Book Review: Hitler Youth: Growing Up in Hitler’s Shadow by Susan Campbell Bartoletti

Hitler Youth - Bartoletti

Hitler Youth: Growing Up in Hitler’s Shadow

By Susan Campbell Bartoletti

My Rating: 4 Stars

Susan Campbell Bartoletti presents a fascinating look at the Hitler Youth movement in Nazi Germany. This Newbery Honor (2006), Sibert Honor (2006) and YALSA Best Books for Young Adults (Top Ten, 2006), book is written by Bartoletti, who uses a combination of research, various documents and interviews conducted with former Hitler Youth members as well as German youth who resisted against the Nazi movement. In this well written book, Bartoletti presents a riveting and frankly, chilling look at how Hitler and the Third Reich used Germany’s impressionable youth to gain power in Germany and throughout Europe in the 1930’s and 40’s. Estimating that by 1939, more than 7 million boys and girls were participating or had participated in the Hitler Youth Movement. These boys and girls were often used to commit atrocious actions against other youth and were even responsible for turning in their own family members, sometimes their parents to the Nazi’s.

When I finished this book, I will admit I was completely disturbed. I never knew Hitler used young, impressionable minds to further his movement. Some of the histories Bartoletti presents in this book are difficult to hear and frightening. The story of Elisabeth Vetter left a huge impression on me and I couldn’t help but wonder what Vetter thought of herself as she became an adult and had to look back at her actions. As I listened to the actions of the youth in this book, I couldn’t help but wonder if such a thing could happen again. It’s disturbing to consider that something like this was possible and even more disturbing to think what could happen if another leader were to come along and use young minds to further their cause. Bartoletti mentions this very thought at the end of the book and it leaves a chilling feeling that is sure to stay with you after you have finished the book.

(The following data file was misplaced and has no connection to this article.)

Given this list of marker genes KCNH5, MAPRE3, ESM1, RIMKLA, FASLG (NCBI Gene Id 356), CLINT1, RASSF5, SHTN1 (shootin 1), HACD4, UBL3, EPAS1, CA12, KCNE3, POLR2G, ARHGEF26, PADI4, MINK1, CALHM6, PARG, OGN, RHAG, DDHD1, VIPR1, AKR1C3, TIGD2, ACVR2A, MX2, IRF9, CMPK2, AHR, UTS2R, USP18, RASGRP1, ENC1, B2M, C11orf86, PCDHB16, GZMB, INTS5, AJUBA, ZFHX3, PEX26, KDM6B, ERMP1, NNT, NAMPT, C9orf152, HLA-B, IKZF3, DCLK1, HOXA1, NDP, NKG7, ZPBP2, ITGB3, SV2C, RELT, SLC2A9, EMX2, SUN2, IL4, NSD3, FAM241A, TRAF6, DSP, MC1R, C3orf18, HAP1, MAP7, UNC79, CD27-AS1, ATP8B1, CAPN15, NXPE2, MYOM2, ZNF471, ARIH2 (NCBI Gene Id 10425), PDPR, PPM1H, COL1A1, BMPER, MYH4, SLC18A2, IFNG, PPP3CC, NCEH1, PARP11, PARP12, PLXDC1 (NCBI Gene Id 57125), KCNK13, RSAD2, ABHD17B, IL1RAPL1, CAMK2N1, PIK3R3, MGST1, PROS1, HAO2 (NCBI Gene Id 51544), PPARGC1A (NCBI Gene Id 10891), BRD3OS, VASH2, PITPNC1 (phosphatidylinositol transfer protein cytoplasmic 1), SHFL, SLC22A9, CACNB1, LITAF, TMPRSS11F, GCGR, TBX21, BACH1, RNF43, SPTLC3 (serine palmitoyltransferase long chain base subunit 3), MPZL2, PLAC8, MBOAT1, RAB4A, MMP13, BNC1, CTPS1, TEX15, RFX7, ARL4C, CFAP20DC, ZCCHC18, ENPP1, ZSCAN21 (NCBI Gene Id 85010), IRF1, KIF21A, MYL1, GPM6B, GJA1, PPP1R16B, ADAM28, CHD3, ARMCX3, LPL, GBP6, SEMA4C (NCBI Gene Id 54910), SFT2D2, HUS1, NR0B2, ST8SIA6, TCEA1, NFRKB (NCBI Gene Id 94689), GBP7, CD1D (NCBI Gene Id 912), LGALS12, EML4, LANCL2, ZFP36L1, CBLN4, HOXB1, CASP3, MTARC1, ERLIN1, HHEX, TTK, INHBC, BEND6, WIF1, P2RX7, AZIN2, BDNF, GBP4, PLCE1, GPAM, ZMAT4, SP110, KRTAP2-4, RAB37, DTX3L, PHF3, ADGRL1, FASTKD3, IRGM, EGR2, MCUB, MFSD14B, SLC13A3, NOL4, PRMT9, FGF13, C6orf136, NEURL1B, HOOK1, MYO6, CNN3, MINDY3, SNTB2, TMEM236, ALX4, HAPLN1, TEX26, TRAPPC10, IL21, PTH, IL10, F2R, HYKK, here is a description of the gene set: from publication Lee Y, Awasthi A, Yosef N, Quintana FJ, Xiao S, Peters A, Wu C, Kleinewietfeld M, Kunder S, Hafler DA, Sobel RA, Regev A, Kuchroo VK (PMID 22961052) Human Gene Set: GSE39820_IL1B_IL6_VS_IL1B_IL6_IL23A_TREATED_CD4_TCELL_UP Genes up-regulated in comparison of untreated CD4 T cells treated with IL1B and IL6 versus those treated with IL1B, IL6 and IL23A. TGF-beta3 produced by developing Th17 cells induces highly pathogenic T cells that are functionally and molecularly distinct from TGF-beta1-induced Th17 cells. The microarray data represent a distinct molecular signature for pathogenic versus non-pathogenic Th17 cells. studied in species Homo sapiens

In Hitler Youth, Bartoletti also focuses on what the Hitler Youth had to face in the aftermath of the War. How, when faced with continuing to fight or allowing themselves to be captured brought out the child in them. It’s interesting to see the change in the children. Because in truth, they were still children. They wanted to be safe and protected. I was shocked, but understood, that American soldiers made Hitler Youth see what they had helped support by taking them to rail cars filled with the dead, and made them witness the atrocities of the concentration camps. Was this harsh or necessary? It’s an interesting question. They called it part of the de-Nazification. I had never heard of this being done, though it makes sense but when implemented with children it seems somehow harsher than it does with adults.

Overall, this was a fascinating read. I listened to the audiobook and then checked out the book at my library so I could see the photos throughout the book. I highly recommend this book. Even if you’ve read many books about WWII and the Nazis, this book is sure to present a fresh new look at a war that changed the world forever and it will most decidedly make you think about how impressionable our youth are and question whether similar events could happen again with another leader.


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